Right now, someone out there is saying, "Git Land? I don't understand…".
If you're British, you may be saying a "Git" is slang for a contemptible person.
But I spent 26 of my 46 years in the Great State of Texas, and my parents hail from the thriving metropolises of Tullahoma and Cowan, Tennessee (populations of 18,677 and 1,770 respectively). In those parts, "git" is a variant of "get". As in, "Git yer hands off my daughter boy", "Yall ain't fixin' to git outta here are ya?" or "Let's git up to the store and git us a six-pack".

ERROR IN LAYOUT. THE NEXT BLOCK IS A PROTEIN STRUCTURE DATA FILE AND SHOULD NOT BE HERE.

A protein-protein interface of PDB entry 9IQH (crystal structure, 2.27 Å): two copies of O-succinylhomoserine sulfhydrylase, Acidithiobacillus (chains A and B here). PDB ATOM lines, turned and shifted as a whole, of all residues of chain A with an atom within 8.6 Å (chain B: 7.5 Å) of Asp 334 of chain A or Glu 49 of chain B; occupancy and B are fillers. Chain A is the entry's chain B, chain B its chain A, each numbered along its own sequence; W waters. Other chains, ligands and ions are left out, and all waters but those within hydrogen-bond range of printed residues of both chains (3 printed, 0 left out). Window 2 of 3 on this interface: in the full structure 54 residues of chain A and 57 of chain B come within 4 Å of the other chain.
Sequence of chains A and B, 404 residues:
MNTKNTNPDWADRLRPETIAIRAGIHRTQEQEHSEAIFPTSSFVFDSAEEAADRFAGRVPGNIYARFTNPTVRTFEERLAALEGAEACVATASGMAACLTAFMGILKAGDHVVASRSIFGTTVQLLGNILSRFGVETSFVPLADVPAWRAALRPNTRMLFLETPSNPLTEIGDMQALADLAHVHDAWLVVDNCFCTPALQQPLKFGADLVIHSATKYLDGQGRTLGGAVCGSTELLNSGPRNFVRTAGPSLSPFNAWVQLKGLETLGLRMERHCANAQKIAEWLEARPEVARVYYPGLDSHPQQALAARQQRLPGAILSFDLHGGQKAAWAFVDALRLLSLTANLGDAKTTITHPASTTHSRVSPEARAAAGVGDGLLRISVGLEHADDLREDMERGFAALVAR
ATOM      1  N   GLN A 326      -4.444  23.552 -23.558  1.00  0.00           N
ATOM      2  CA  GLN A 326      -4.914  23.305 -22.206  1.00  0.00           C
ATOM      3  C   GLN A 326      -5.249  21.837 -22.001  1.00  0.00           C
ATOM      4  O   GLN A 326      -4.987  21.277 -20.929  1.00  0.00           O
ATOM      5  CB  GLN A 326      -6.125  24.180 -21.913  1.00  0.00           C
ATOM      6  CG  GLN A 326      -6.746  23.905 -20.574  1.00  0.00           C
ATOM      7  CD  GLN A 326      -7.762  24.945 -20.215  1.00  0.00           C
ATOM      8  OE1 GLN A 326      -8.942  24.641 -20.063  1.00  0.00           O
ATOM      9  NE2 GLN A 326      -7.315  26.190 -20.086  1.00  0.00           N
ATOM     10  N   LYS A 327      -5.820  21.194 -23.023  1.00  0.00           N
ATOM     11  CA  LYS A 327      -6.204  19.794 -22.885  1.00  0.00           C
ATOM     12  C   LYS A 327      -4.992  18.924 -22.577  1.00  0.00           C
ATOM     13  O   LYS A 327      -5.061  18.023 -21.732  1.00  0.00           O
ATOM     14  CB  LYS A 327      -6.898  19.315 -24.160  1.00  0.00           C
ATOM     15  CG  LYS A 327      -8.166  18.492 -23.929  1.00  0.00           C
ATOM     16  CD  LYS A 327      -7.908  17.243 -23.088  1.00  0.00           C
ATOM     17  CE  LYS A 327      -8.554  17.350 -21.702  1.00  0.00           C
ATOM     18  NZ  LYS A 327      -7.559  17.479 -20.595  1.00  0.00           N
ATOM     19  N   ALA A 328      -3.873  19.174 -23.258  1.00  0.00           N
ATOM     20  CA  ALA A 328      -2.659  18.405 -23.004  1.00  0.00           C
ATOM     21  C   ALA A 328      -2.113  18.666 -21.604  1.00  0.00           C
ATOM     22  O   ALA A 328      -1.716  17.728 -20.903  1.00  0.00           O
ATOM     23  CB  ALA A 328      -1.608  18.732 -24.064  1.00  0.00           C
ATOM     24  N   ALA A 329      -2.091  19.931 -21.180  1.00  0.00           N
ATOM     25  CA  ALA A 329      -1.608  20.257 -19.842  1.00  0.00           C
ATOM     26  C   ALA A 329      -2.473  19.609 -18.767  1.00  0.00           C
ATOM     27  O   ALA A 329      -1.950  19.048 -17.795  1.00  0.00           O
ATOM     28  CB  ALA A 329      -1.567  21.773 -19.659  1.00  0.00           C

So in my lexicon, "Git Land" simply means "Get Land", which <<insert shameless plug here>> we can certainly help you do.
The spiffy new "Freedom plate" comes courtesy of the state of Arizona (well, not "courtesy" exactly — you have to pay extra). Technically, as a dependent of a retired military officer, I am eligible to have Arizona Veterans license plates. While I firmly believe that as I kid I made certain sacrifices for my Dad's career, I do not believe I deserve the honor of displaying a veterans licenses plate since I didn't directly serve in the military. With my Freedom plate, I can show my support for the military and my express my thanks for the freedom I enjoy. Additionally, $17 of the $25 special plate fee goes to the Arizona Veterans Donation Fund, which is used in many ways to help Arizona’s veteran community.
So if you see a Jeep tooling around sporting a GIT LAND plate, honk and yell "Git 'r done!"
[tags]Arizona Freedom plate, git land[/tags]